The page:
License to Annoy
Predictably, the 1996 Communications Decency Act -- with its absurd, prudish intent to gag the Internet -- has inspired legions of First Amendment challengers. They quickly won an injunction, and the initial round of arguments on the law's merits is expected to last until spring.
But Clinton Fein, an S.F. Website designer, says that a key provision has been overlooked: The CDA's criminal penalties for using the Internet to send "indecent" language with the "intent to annoy." To prove his point, and test the law, he launched annoy.com last week, which provides visitors with an opportunity to do just that.
Fein has chosen one of the less attractive forms of free expression with which to align himself. That doesn't mean his point is not valid. As it stands under the CDA, someone can use indecent language to tell off President Bill Clinton, say, in writing, in person, or by telegram, but not via fax or the Internet. With annoy.com, "You can send Clinton e-mail that calls him a fucking asshole," Fein says.
Essentially an update of the law against telephone harassment like heavy breathers and repeat callers, the CDA's ban on indecent annoyance may seem somewhat less than completely pernicious. But Fein and his First Amendment muscle -- free speech lawyers Bill Turner and Michael Traynor -- say that the CDA is wrongly imposing an "old technology" model, as Turner puts it, on the new technology of the Internet.
Set aside, for a moment, the problem of ascertaining "community standards" (by which obscenity historically has been measured) in a global medium. And never mind the impossible task of credibly defining "intent to annoy." An even more fundamental flaw, they say, is that equating phone calls and even over-the-air broadcasts with computer communications leads to bad law. For instance, the telephonic telecommunications law forbids harassing someone by continuously dialing a number and letting it ring, for the reason that the sound alone constitutes an illegal intrusion. However, they point out, unlike a ringing phone, an e-mail message is silent.
Turner and Traynor note a more chilling distinction between the two media in their memo asking for a preliminary injunction. "[E]nforcement [of the CDA] will involve widespread eavesdropping or other participation by government agents and vigilante groups in the on-line conversations of ordinary citizens ... unlike complaint-activated monitoring of public broadcasts by the FCC."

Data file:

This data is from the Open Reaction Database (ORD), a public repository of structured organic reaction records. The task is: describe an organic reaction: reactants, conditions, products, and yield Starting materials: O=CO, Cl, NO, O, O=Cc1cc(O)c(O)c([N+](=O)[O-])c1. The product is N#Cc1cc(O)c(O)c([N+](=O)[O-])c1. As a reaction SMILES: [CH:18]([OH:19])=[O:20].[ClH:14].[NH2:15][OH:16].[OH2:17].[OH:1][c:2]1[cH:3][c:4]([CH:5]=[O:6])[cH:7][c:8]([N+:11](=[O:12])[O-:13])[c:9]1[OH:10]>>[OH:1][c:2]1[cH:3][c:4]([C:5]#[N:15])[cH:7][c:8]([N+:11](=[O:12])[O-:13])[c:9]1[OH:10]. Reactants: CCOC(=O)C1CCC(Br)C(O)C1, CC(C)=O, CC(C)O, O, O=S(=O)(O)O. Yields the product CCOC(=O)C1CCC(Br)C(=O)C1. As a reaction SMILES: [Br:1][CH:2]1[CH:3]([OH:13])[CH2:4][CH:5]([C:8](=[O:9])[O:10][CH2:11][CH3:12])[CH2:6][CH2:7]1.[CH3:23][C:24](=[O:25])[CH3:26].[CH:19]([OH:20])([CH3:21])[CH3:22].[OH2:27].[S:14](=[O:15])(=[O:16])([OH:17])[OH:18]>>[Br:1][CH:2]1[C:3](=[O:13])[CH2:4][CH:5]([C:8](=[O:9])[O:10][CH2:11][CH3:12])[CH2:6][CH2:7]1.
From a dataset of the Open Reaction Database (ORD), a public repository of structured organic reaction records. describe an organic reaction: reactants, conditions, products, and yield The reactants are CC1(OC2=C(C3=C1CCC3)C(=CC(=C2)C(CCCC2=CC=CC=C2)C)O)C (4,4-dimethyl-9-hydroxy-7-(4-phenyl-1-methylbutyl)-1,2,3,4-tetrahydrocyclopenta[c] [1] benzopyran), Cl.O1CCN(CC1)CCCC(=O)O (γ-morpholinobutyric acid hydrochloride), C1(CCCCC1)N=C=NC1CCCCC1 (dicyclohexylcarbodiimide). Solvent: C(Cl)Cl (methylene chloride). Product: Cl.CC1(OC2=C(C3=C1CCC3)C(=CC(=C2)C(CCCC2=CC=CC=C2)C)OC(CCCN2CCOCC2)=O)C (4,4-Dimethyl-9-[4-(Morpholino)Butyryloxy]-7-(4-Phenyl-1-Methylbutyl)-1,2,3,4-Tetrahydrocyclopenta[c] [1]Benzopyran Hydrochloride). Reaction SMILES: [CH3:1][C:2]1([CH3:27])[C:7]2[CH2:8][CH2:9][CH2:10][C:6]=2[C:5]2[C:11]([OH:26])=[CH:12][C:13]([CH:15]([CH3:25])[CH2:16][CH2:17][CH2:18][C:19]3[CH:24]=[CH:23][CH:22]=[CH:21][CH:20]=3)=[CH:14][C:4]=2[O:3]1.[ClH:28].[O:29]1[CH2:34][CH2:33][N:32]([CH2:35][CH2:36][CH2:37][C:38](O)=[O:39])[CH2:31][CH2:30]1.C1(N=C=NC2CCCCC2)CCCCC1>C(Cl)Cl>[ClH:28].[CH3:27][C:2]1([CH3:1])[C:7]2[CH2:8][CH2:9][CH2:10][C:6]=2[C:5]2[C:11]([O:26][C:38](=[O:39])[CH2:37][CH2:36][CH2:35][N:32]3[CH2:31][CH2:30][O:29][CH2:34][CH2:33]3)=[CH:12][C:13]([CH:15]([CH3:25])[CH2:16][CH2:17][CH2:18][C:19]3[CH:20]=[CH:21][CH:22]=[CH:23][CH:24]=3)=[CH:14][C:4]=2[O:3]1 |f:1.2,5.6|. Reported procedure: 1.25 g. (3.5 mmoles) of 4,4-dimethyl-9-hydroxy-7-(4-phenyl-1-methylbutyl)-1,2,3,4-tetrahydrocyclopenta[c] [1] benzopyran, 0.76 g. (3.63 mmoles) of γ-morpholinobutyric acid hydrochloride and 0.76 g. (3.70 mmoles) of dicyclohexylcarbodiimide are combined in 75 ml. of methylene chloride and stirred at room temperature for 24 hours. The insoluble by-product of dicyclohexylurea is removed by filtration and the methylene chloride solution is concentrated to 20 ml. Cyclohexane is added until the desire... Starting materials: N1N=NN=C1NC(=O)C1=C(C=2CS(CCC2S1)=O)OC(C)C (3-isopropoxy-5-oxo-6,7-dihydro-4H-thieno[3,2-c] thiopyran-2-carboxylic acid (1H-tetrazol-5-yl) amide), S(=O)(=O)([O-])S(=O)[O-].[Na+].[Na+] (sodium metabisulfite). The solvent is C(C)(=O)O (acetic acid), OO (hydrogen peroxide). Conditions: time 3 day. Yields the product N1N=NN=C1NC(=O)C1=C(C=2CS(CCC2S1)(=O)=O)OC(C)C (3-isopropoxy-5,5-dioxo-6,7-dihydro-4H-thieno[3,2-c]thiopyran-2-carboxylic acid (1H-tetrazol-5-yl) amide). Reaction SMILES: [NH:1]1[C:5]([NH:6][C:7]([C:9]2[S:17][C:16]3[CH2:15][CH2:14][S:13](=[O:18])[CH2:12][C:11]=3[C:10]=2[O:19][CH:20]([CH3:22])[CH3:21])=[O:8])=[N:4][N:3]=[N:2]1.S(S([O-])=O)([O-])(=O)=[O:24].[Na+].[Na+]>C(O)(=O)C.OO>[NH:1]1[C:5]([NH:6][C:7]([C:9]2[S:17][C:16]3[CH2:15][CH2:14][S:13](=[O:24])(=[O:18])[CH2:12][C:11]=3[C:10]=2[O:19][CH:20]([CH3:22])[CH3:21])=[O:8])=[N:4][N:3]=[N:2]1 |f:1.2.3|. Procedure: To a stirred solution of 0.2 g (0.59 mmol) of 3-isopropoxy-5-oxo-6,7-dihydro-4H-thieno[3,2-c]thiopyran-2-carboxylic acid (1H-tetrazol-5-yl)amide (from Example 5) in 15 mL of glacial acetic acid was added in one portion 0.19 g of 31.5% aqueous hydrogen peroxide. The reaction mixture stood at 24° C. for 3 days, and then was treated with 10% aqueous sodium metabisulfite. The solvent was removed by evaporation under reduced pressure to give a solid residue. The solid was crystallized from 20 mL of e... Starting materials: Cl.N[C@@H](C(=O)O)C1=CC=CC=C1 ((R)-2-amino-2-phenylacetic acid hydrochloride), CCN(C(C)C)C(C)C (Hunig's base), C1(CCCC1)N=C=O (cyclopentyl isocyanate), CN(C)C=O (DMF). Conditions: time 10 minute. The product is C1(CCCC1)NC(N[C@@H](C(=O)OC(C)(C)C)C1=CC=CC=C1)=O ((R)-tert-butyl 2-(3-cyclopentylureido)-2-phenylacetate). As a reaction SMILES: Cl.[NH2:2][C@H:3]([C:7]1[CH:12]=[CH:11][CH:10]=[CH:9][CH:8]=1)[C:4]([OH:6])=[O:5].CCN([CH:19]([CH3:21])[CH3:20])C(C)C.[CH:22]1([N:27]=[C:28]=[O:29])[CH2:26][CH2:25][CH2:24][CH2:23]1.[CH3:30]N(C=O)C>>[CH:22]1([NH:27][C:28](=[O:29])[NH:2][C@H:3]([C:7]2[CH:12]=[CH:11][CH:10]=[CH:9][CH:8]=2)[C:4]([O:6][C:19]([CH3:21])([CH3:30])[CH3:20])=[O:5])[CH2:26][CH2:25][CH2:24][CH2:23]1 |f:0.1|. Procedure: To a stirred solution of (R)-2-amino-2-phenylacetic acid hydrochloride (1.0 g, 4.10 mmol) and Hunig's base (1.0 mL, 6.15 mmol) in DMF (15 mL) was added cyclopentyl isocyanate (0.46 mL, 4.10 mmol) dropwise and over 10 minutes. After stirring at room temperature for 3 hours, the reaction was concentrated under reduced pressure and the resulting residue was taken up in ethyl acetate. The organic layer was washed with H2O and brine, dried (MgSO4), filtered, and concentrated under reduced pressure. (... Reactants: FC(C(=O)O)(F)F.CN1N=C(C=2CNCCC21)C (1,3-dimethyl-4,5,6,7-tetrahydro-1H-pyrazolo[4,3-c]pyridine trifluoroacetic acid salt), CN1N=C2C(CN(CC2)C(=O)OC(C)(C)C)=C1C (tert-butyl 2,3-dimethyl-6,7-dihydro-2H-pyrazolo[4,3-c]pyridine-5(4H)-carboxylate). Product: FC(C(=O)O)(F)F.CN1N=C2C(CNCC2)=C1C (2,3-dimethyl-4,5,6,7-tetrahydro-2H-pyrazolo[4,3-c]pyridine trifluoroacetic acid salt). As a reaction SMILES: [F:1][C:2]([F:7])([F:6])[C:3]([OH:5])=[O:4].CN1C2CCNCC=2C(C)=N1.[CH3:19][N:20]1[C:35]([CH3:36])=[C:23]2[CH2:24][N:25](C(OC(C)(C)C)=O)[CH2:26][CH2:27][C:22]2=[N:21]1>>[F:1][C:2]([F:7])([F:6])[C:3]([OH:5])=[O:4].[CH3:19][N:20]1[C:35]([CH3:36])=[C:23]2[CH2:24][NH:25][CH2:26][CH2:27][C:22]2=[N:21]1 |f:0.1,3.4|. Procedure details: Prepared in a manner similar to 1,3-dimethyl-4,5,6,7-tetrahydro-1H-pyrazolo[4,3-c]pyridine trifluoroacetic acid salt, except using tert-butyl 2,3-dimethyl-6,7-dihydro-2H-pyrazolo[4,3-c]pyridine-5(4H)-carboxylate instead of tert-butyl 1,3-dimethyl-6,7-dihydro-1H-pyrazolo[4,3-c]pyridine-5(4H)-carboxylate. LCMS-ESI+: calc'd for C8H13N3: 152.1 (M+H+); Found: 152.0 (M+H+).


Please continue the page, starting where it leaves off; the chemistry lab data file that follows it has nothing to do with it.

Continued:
As a Website, annoy.com's appeal for now lies more in the strength of its theoretical and symbolic underpinnings than its actual content. It's not the first place to turn for informed commentary on issues of the day. But that's not Fein's intent. He's hoping mainly to have people use the Internet to annoy selected targets.
Fein put the site through its paces last Thursday in front of a dozen or so reporters and supporters at a borrowed SOMA office. The Website's opening page is decorated with flashing boxes that show a changing assortment of images, icons, and many of the seven dirty words comedian George Carlin used on the air in his own test case.
The key section is called "Heckle." It contains three or four essays from writers commissioned to sound off on a "hot button" issue (abortion, gun control, same-sex marriage, and gays in the military, to name a few) "completely avoiding any pretense of objectivity," Fein says. The Website then furnishes visitors a structured way to share their thoughts with a few carefully chosen recipients.
For the demonstration, Fein chose an essay by novelist Patricia Nell Warren, who took the Religious Right to task for their harsh attitudes toward children. Running down the right-hand side of the screen of the essay is an interactive form letter. Pull-down menus permit the visitor to customize it at crucial junctures -- starting with the addressee and ending with a final insult or commendation.
Fein chose Beverly LaHaye, head of the conservative Concerned Women of America, as his recipient and signed off by calling her a "cunt" (the third choice on the menu). Then he selected "send." The e-mail would have gone off to LaHaye's electronic mailbox (except CWA's Website has no e-mail listing, Fein later discovered) without disclosing the identity of the writer. Hiding the sender "makes it impossible for the government to prove intent," Fein explains. The structured format protects annoy.com from being used in unintended ways.
He is taking risks, however. With every e-mail sent through annoy.com that someone considers "indecent" and "annoying" Fein is committing a felony, punishable by two years in prison and six-figure fines. (The precise penalties are still uncertain.)
Needless to say, his lawyers simultaneously filed suit in federal District Court in S.F. asking for an injunction against enforcement and seeking to have the law overthrown. It will be about two months before judges hear even preliminary arguments on the case. In the meantime, if the obscenity provisions of the CDA are upheld in the other suits, Fein could face prosecution on those grounds as well.
It started out as a simple question, a matter of idle curiosity: Why did a provocative documentary on newsroom self-censorship show up last week on San Jose's tiny public television station, KTEH, and not on KQED, the largest by far of the four public TV stations that serve the Bay Area?